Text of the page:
Salient. Victoria University of Wellington Student's Newspaper. Volume 31, Number 1. March 3 1968
First Editor Remembers
First Editor Remembers
The nineteen-thirties were years likely to produce an increase in the vigour of undergraduate thought at Victoria. Opening under the shadow of massive unemployment, and passing quickly into a period of mounting international tension — Japan's attack on China; the absorption of Austria by Nazi Germany; the betrayal of Czechoslovakia; Mussolini's assault on Ethiopia; the invasion and subjection of Spain — by 1938 the decade seemed certain to end as in fact it did, in war on a vast scale.
It was as a result of the changed mental climate produced by events such as these that the 1937-38 Students' Association Executive decided to alter the nature of the undergraduate newspaper from the light-hearted record of Victoria's activities until then provided by SMAD, to a publication reflecting more closely and more widely the events of those days.
Through its President, the Students' Association Executive made it clear that within the laws of libel and the bounds of taste and commonsense, the editor and staff could print what they liked. There were to be no strings or tags; all executive asked was a lively, good quality journal. They certainly kept their part of the agreement. In that year it was inevitable that we should print many things with which Executive were probably in profound disagreement, but never once, either directly or by a hint was the slightest pressure put on any member of "Salient's" staff to change what we wrote. On the contrary, encouragement from Executive to press on was a notable source of strength. Salient's good start owed much to this relationship between Executive and the editorial committee.
The Students' Association Executive appointed the editor and he chose his staff. The name Salient originated with the assistant editor, Derek Freeman, now I believe Professor of Anthropology at Canberra. Derek designed the original layout and also wrote vigorously and pungently.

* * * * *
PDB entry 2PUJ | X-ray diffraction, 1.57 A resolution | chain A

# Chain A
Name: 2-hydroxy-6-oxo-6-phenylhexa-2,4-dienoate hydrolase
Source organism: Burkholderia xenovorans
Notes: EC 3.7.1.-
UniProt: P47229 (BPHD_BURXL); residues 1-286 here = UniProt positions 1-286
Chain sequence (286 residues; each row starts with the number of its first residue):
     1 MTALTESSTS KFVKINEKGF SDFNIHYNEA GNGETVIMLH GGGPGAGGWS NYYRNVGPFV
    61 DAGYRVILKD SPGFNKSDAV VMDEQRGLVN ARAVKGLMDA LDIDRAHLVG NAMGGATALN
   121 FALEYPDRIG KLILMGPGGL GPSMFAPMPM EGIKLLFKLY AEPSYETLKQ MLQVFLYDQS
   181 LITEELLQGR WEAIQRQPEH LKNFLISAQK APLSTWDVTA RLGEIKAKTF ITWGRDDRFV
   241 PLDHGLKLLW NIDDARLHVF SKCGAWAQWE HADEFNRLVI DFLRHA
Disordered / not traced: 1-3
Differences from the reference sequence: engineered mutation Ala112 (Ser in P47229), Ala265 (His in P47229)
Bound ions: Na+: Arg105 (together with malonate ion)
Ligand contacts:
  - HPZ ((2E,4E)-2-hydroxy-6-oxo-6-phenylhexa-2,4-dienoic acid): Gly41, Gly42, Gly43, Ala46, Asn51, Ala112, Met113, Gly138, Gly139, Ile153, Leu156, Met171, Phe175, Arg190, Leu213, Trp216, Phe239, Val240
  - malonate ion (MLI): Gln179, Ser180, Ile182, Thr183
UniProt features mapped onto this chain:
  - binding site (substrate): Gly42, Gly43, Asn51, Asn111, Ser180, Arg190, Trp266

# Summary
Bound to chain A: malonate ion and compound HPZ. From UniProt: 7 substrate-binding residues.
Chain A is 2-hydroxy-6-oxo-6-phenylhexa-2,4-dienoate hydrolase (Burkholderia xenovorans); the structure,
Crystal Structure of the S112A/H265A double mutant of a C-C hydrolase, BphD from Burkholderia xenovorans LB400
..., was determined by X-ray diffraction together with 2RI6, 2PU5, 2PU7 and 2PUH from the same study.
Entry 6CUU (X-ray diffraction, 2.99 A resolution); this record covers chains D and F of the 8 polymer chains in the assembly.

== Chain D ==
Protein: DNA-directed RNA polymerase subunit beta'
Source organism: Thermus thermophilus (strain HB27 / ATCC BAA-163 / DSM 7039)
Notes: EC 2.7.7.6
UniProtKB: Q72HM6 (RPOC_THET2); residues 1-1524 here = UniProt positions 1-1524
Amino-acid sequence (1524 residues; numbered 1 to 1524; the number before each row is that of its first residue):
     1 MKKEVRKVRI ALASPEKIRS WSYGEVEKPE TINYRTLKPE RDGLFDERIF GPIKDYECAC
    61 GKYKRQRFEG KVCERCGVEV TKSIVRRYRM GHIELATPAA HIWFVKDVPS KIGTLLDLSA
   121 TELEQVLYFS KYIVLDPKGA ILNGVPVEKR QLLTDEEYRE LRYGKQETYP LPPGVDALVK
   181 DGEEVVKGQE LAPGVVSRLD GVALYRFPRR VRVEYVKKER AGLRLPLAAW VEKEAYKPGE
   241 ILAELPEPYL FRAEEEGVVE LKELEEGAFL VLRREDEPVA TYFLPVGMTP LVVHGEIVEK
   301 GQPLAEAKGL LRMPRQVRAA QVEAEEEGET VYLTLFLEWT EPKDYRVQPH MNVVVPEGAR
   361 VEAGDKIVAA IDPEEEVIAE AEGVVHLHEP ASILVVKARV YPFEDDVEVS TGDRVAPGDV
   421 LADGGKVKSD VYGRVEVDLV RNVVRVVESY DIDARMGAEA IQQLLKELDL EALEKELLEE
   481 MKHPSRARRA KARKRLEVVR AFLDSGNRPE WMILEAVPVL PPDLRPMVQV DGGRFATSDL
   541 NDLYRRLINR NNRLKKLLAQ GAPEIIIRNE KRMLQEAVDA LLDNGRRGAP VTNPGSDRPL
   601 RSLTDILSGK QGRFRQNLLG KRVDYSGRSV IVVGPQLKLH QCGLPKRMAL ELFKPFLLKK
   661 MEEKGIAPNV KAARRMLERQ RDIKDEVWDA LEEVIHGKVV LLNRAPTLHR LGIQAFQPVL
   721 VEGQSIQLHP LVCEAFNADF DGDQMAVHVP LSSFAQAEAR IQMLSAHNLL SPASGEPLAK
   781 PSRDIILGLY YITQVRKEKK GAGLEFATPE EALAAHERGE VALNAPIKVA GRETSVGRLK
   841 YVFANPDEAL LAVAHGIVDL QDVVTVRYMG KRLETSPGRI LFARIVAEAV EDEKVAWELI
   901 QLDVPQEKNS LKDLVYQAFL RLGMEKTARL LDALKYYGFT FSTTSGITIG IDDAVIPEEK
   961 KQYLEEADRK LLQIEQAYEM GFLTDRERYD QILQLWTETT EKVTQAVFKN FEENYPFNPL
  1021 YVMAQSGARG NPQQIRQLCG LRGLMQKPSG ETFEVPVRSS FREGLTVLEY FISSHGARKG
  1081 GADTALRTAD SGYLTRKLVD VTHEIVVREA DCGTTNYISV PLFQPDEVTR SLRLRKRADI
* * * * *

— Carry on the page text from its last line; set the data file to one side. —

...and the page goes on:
The Literary Editor was Ron Meek, then already well known for his successful Extravaganzas. In addition to writing amusing "Cautionary Tales" Ron produced a number of interviews with celebrities which generally lifted the corner of a curtain which somebody would have preferred to leave undisturbed. Probably his most successful effort of this kind was a revealing interview with Count von Luckner. Ron is now. I have been told, Professor of Economics at Leicester.
The quiet efficiency of Maurice Boyd (still of Wellington) kept our name good with the printer. No one on the staff had a more difficult task.
Marie Bullock (nee Best). Vesta Emmanuel, the late Mary Dowrick (nee Brisco), Harold Gretton (now of Taupo and author of "No More Double Bunking") wrote in lively fashion in a variety of forms.
John Bullock of Seatoun, our Business Manager, secured a steady supply of advertisements for any page but the first, on which we would allow no advertising. Lara Sandford and Ruth Singleton handled the Sports Page and distribution was well managed by Eddie Robertson who usually shot out from an unfinished science experiment just in time to see to it.
This staff ran Salient as a fully co-operative effort. Regular staff meetings were held to pool ideas and decide policy. It was agreed that the time had come at Victoria to try to link University life more closely with the world, that we should comment on events rather than simply narrate them, that we should openly abandon the traditional but usually phoney editorial attitude of Olympian impartiality. We would sign what we wrote and take the consequences.
But the students read it. By the third issue the circulation had doubled and had reached what was then a record figure. 600 out of a total roll of 900 students. The staff watched all these reactions with great interest and often had them in mind when they planned fresh issues.
We had the view then, and all those members of the original staff with whom I have discussed the question since still hold this opinion, that it should be the function of an undergraduate newspaper not only to report, but to comment widely on events of the day, both within and outside the University. We believed then and believe now that any country is entitled to look to its educated young people to show a lively intellectual curiosity about all kinds of subjects. Salient tried to embody this idea in what it said; to rouse the indifferent, to question the orthodox, to stimulate discussion.
This remains an important and legitimate task for any university paper. The need to do this is just as great today as ever; perhaps it is even greater.
Congratulations then to Salient on its 30th birthday. May it long continue to stir the sluggards, to provoke the complacent, to rebuke the autocratic and occasionally, to amuse us all.
A. H. Scotney.